Burma

Shelling Sends Civilians Fleeing in Shan State

By Nyein Nyein 14 July 2015

More than 100 people from Kaung Kha village in Muse Township have fled their homes after artillery shells were fired into the settlement on Monday, reportedly leaving one person dead and two others injured.

The displaced villagers told The Irrawaddy that the artillery bombardment began at about 10 am on Monday and stopped sometime in the afternoon. The villagers have sought shelter at nearby Namtaw village and say they dare not return to their homes amid reports that the Burma Army is occupying the village.

La Seng, one of the affected villagers, said one man was killed in the shelling and a husband and wife sustained injuries and were taken to hospital in the town of Muse for treatment.

“We ran from our village and still are not able to go back today,” he told The Irrawaddy on Tuesday. “We left our homes without being able to shut our doors or take anything.”

Police Col. San Lwin, from the Shan State Police, confirmed the injuries but said the man killed on Monday had stepped on a landmine.

“Two local villagers were injured from the explosion of artillery due to engagement between the Tatmadaw [Burma Army] troops and the KIA [Kachin Independence Army]. Those two were sent to Pang Sai hospital at 10 am and then transferred to Muse hospital at 2 pm,” San Lwin said, adding that their conditions were not serious.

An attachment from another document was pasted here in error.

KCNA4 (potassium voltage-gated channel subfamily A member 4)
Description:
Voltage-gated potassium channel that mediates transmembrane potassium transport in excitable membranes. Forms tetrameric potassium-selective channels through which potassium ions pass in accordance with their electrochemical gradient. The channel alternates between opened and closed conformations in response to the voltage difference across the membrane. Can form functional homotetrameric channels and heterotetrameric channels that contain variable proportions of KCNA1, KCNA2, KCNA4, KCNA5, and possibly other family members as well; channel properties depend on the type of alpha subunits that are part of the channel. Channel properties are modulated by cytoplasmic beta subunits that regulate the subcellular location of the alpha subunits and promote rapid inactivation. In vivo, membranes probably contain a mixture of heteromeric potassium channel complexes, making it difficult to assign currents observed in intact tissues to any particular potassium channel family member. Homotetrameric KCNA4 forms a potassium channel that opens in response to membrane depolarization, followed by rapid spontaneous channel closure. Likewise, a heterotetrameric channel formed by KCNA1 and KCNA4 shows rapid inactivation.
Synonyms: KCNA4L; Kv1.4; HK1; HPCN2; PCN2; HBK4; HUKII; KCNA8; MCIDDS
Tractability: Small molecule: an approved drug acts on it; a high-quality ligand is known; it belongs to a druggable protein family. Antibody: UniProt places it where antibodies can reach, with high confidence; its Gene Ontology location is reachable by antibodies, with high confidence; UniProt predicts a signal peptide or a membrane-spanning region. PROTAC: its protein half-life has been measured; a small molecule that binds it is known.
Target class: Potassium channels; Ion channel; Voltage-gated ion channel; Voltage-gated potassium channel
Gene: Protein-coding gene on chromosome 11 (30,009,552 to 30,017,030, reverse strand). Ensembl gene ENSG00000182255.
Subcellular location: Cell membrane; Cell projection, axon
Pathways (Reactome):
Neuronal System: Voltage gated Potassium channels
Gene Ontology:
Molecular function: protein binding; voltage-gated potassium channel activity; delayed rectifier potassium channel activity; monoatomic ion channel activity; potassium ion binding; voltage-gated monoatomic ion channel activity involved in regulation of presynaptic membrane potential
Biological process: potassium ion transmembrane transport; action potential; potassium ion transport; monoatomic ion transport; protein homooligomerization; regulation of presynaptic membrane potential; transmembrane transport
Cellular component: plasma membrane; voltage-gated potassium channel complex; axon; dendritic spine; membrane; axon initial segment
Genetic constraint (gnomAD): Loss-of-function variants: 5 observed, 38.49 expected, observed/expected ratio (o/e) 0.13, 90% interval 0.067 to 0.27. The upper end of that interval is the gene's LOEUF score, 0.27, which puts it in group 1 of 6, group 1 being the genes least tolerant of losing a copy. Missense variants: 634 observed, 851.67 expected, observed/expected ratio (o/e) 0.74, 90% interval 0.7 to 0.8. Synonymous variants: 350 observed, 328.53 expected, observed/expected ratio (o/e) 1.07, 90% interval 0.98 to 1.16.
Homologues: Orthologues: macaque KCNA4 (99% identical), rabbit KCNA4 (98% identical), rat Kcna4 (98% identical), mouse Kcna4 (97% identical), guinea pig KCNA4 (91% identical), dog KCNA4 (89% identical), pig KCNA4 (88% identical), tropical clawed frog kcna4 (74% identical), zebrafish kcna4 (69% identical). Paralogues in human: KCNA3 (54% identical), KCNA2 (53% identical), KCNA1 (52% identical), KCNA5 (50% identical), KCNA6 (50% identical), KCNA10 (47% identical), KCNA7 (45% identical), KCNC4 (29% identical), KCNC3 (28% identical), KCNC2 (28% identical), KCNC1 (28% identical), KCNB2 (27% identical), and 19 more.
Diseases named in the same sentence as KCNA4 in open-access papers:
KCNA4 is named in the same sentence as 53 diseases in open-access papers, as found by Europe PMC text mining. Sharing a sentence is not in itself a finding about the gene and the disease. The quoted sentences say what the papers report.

Located in Pang Sai sub-township, Kaung Kha village was the site of the rape and murder of two Kachin schoolteachers in January of this year that has gone unsolved amid allegations implicating Burma Army soldiers who were stationed nearby at the time.

Burma Army and KIA troops often pass through the area, according to La Seng.

La Seng said there are about 140 people living in Kaung Kha and all had fled after Monday’s shelling. “We have over 100 people now, and the church in Namtaw village, in Mong Paw town, is supporting all of us with food and shelter,” he said.

The Irrawaddy’s attempts to reach the KIA were unsuccessful on Tuesday.

Meanwhile, fighting continued on Tuesday in Kawkareik, Karen State, days after the Burma Army declared that it had taken control of the area and reopened the Asia Highway. Clashes near the new route in southeastern Burma began on July 2 and have pitted the Burma Army against the Democratic Karen Benevolent Army (DKBA), an ethnic Karen armed group.

Intense fighting on Tuesday morning occurred some three miles south of Kawkareik town and lasted until noon, according to Maj. San Aung of the DKBA.

He told The Irrawaddy that the Burma Army had fired artillery rounds that landed in the Kawkareik Township village of Myohaung, but a casualty count was not yet known.

San Aung added that a DKBA liaison officer, Maj. Saw Thaye Ni, and a staffer at the liaison office in Kawkareik were detained by authorities on Monday.

Kyaw Kha and Nang Seng Nom contributed to this report.

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